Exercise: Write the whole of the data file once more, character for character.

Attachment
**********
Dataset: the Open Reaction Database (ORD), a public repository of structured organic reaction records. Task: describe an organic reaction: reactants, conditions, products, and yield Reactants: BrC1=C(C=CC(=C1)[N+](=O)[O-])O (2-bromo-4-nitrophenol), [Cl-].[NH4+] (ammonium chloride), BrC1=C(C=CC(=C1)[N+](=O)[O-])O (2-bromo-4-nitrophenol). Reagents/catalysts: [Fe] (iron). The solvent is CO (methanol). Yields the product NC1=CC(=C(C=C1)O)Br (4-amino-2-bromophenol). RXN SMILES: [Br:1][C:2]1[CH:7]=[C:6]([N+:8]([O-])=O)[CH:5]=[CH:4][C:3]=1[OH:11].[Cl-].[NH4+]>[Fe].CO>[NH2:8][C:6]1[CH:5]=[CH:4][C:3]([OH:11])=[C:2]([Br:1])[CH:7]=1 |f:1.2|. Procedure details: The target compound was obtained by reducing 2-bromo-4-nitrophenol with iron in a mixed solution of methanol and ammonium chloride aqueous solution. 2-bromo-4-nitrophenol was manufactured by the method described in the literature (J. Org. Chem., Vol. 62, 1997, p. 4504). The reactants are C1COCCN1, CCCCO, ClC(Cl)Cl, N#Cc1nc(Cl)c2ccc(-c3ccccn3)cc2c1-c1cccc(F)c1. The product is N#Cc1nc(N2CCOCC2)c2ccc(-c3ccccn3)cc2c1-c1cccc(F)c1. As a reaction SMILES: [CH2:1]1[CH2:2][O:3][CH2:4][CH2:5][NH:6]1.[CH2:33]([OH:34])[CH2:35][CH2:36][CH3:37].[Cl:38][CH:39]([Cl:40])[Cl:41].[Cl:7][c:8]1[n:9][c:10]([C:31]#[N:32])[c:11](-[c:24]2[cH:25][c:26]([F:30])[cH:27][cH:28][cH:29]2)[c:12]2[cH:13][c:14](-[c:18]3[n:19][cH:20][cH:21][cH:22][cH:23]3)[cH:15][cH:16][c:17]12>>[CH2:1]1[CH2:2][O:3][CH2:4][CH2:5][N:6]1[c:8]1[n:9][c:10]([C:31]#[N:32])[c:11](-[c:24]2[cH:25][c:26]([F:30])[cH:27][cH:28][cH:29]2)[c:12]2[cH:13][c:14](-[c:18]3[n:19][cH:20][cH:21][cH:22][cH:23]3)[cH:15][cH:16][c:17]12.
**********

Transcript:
Dataset: the Open Reaction Database (ORD), a public repository of structured organic reaction records. Task: describe an organic reaction: reactants, conditions, products, and yield Reactants: BrC1=C(C=CC(=C1)[N+](=O)[O-])O (2-bromo-4-nitrophenol), [Cl-].[NH4+] (ammonium chloride), BrC1=C(C=CC(=C1)[N+](=O)[O-])O (2-bromo-4-nitrophenol). Reagents/catalysts: [Fe] (iron). The solvent is CO (methanol). Yields the product NC1=CC(=C(C=C1)O)Br (4-amino-2-bromophenol). RXN SMILES: [Br:1][C:2]1[CH:7]=[C:6]([N+:8]([O-])=O)[CH:5]=[CH:4][C:3]=1[OH:11].[Cl-].[NH4+]>[Fe].CO>[NH2:8][C:6]1[CH:5]=[CH:4][C:3]([OH:11])=[C:2]([Br:1])[CH:7]=1 |f:1.2|. Procedure details: The target compound was obtained by reducing 2-bromo-4-nitrophenol with iron in a mixed solution of methanol and ammonium chloride aqueous solution. 2-bromo-4-nitrophenol was manufactured by the method described in the literature (J. Org. Chem., Vol. 62, 1997, p. 4504). The reactants are C1COCCN1, CCCCO, ClC(Cl)Cl, N#Cc1nc(Cl)c2ccc(-c3ccccn3)cc2c1-c1cccc(F)c1. The product is N#Cc1nc(N2CCOCC2)c2ccc(-c3ccccn3)cc2c1-c1cccc(F)c1. As a reaction SMILES: [CH2:1]1[CH2:2][O:3][CH2:4][CH2:5][NH:6]1.[CH2:33]([OH:34])[CH2:35][CH2:36][CH3:37].[Cl:38][CH:39]([Cl:40])[Cl:41].[Cl:7][c:8]1[n:9][c:10]([C:31]#[N:32])[c:11](-[c:24]2[cH:25][c:26]([F:30])[cH:27][cH:28][cH:29]2)[c:12]2[cH:13][c:14](-[c:18]3[n:19][cH:20][cH:21][cH:22][cH:23]3)[cH:15][cH:16][c:17]12>>[CH2:1]1[CH2:2][O:3][CH2:4][CH2:5][N:6]1[c:8]1[n:9][c:10]([C:31]#[N:32])[c:11](-[c:24]2[cH:25][c:26]([F:30])[cH:27][cH:28][cH:29]2)[c:12]2[cH:13][c:14](-[c:18]3[n:19][cH:20][cH:21][cH:22][cH:23]3)[cH:15][cH:16][c:17]12.